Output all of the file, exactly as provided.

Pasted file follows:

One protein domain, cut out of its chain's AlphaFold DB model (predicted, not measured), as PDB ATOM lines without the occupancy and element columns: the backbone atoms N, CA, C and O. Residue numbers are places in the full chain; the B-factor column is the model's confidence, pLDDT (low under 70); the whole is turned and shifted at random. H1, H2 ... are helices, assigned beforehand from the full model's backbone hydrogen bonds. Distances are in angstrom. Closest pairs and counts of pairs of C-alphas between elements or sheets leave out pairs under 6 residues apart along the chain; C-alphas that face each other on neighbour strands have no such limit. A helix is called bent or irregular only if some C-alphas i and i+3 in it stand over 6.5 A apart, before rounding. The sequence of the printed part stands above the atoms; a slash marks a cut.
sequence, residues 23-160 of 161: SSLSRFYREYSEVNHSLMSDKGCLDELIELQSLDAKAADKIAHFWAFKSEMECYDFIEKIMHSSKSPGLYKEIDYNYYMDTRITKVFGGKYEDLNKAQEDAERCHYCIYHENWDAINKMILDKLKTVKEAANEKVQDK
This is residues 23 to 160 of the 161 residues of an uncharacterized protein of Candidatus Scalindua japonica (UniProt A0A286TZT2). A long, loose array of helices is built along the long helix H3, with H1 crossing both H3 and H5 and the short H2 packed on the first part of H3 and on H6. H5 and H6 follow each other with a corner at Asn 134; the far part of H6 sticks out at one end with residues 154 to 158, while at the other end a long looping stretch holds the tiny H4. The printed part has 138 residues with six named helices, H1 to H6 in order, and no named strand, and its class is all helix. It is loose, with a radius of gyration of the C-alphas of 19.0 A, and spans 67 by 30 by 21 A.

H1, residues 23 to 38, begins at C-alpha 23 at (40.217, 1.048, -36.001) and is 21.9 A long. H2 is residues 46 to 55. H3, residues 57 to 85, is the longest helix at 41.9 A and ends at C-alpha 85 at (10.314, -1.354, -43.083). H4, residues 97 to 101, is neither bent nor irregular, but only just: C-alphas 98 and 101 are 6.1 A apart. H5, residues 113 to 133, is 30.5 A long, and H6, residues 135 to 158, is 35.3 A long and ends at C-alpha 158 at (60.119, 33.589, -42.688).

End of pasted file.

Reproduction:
One protein domain, cut out of its chain's AlphaFold DB model (predicted, not measured), as PDB ATOM lines without the occupancy and element columns: the backbone atoms N, CA, C and O. Residue numbers are places in the full chain; the B-factor column is the model's confidence, pLDDT (low under 70); the whole is turned and shifted at random. H1, H2 ... are helices, assigned beforehand from the full model's backbone hydrogen bonds. Distances are in angstrom. Closest pairs and counts of pairs of C-alphas between elements or sheets leave out pairs under 6 residues apart along the chain; C-alphas that face each other on neighbour strands have no such limit. A helix is called bent or irregular only if some C-alphas i and i+3 in it stand over 6.5 A apart, before rounding. The sequence of the printed part stands above the atoms; a slash marks a cut.
sequence, residues 23-160 of 161: SSLSRFYREYSEVNHSLMSDKGCLDELIELQSLDAKAADKIAHFWAFKSEMECYDFIEKIMHSSKSPGLYKEIDYNYYMDTRITKVFGGKYEDLNKAQEDAERCHYCIYHENWDAINKMILDKLKTVKEAANEKVQDK
This is residues 23 to 160 of the 161 residues of an uncharacterized protein of Candidatus Scalindua japonica (UniProt A0A286TZT2). A long, loose array of helices is built along the long helix H3, with H1 crossing both H3 and H5 and the short H2 packed on the first part of H3 and on H6. H5 and H6 follow each other with a corner at Asn 134; the far part of H6 sticks out at one end with residues 154 to 158, while at the other end a long looping stretch holds the tiny H4. The printed part has 138 residues with six named helices, H1 to H6 in order, and no named strand, and its class is all helix. It is loose, with a radius of gyration of the C-alphas of 19.0 A, and spans 67 by 30 by 21 A.

H1, residues 23 to 38, begins at C-alpha 23 at (40.217, 1.048, -36.001) and is 21.9 A long. H2 is residues 46 to 55. H3, residues 57 to 85, is the longest helix at 41.9 A and ends at C-alpha 85 at (10.314, -1.354, -43.083). H4, residues 97 to 101, is neither bent nor irregular, but only just: C-alphas 98 and 101 are 6.1 A apart. H5, residues 113 to 133, is 30.5 A long, and H6, residues 135 to 158, is 35.3 A long and ends at C-alpha 158 at (60.119, 33.589, -42.688).